“M” recalls ‘M’, a memorable work by Tan Zi Hao I last saw three years ago. The found-object aesthetic extends to shop signs hung here, where a pawnbroker’s signage – with its four languages and prominently circled 當 ideogram – greets the gallery visitor. Shown next is a paperback Susur Galur Bahasa Melayu by eminent linguistics scholar Asmah Haji Omar, placed before three similar book covers where the words “Bahasa Melayu” is translated into Chinese, then Jawi, then “Bahasa Malaysia”. The Chinese rendition is beguiling; While “Bahasa 巴哈薩” gets a direct phonetic translation, the rendering “Melayu 巫來由” now implies “Malay origins”, due to the process of translating Latin alphabets into monosyllable Chinese characters. Although illegible, the Jawi translation reminds me of the Arabic script adapted to write the Malay language, when Islam arrived at this region in the 12th century. “M” for mortgage?

Exhibition snapshot at gallery entrance

Therein lies the theme explored in these exhibits, which Eddin Khoo succinctly describes on radio as, “what happens when language, which predates nation, meets nation, and begins to serve the interest of nation.” Approaching the silver ‘Bhāṣā Jīva Vaṃśa’ inscription stone, its cracked halves suggest broken precepts. To quote sociologist Tham Seong Chee from a 1981 essay, “(l)anguage, according to a Malay saying, is “the soul of the nation” (bahasa jiwa bangsa). It is interesting to note that the word bahasa etymologically Sanskrit means both “language” and “manners”, so that bahasa in effect is associated with or implies “speech and breeding” or “speech as indicating breeding.”” Bahasa jiwa bangsa, has been upheld by the government agency Dewan Bahasa dan Pustaka since its official formation in 1956, as the slogan for promoting the National Language. “M” for Moses?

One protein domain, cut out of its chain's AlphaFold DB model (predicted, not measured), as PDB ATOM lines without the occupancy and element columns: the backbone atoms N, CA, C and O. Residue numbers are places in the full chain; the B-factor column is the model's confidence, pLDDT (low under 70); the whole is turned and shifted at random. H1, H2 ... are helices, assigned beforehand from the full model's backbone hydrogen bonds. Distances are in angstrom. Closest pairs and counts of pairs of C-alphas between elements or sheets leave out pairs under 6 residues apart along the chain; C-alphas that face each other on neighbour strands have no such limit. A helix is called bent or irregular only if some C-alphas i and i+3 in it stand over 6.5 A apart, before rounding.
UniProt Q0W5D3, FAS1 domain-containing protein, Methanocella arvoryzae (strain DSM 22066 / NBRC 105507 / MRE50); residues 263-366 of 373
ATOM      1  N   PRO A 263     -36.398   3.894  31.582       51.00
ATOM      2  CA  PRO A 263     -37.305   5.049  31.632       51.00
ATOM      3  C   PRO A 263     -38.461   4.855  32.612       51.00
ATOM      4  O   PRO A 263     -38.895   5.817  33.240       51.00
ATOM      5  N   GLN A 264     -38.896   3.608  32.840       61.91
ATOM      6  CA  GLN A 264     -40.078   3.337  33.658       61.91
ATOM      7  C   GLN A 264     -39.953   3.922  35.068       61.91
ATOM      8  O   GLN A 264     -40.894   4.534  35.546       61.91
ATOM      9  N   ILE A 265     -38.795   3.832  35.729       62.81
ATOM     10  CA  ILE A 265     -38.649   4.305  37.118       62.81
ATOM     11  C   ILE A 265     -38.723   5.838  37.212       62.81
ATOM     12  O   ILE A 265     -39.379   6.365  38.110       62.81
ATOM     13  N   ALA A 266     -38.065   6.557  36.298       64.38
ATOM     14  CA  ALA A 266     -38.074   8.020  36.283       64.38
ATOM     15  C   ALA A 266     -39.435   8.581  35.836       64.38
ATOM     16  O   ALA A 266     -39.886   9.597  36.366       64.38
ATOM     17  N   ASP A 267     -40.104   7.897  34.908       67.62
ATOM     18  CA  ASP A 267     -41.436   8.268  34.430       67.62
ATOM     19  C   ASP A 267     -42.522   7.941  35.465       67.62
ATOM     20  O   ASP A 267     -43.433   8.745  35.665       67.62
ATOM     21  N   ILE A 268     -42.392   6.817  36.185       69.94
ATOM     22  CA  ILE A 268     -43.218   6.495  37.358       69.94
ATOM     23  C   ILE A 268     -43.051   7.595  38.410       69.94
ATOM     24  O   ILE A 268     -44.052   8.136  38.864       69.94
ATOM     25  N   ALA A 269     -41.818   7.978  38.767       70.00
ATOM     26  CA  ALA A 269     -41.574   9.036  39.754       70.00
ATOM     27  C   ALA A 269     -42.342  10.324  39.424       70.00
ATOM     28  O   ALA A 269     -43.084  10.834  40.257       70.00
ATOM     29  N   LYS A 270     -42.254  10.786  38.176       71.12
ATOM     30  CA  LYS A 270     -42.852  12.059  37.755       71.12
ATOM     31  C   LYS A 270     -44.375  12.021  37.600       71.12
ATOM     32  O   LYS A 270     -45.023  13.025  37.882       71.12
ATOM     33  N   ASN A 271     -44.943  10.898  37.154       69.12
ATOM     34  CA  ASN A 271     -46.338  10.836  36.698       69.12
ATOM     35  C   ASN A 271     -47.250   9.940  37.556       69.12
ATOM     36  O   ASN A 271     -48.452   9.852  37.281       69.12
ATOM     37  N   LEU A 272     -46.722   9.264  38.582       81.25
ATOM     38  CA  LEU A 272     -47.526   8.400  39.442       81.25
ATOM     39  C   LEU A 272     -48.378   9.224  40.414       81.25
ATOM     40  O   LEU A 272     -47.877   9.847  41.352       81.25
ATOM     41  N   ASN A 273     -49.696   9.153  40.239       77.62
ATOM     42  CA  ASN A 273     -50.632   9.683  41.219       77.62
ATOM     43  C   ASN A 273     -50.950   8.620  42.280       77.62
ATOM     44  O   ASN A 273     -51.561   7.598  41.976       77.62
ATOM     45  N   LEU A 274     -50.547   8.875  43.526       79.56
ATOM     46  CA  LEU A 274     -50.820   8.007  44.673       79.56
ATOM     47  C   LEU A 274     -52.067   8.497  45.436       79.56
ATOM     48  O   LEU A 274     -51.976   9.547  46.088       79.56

Susur, Galur, dan Bahasa Melayu (2017)

“”M” provokes and frustrates us at every utterance (…) In our infantile babbling of “ma-ma-ma”, we pronounce the bilabial nasal…”, Zi Hao states in both exhibition statement and BFM interview. My first impression of “M” as exhibition title, however, is the capital letter’s pronunciation “em”. “M” as the sound of dithering. “M”, James Bond’s superior. “M” in the play M. Butterfly. “M” as a sign for male toilet. “M” the 1931 Fritz Lang film. “M+” the new museum in Hong Kong. That I did not think of “Malaysia” or “multilingualism”, denotes the interpretation gap between artist and spectator. Both topics are explicitly confronted in two older works – one heavily-subtitled Negaraku music video, and “The Danger of Translation Lies in That Which is Left Untranslated”, where each of the eighteen metal plates address specific issues in the Malaysian context. “M” for microwave?

Writing is a Strange Thing (2017)

The familiar silkscreened form is repeated in two new brilliantly-titled works. ‘Clowning/Crowning’ refers to political satire, while ‘Writing is a Strange Thing’ quotes Claude Lévi-Strauss from his travel memoir Tristes Tropiques. The anthropologist writes in the same chapter, that “(w)riting may not have sufficed to consolidate human knowledge, but it may well have been indispensable to the establishment of an enduring dominion.” Nevertheless, correlating this text with Zi Hao’s “Pen-Datang” is insufficient; The increasingly shorter word of “datang” upon each translation, stirs endless fascination too with its aesthetic design. Representation remains an area of improvement for the conceptual artist, whose use of visual cues is lacklustre in thematically strong works, such as the three-sided light enclosure emblazoned with “Mantra, Menteri, Mandarin”. “M” for mimesis?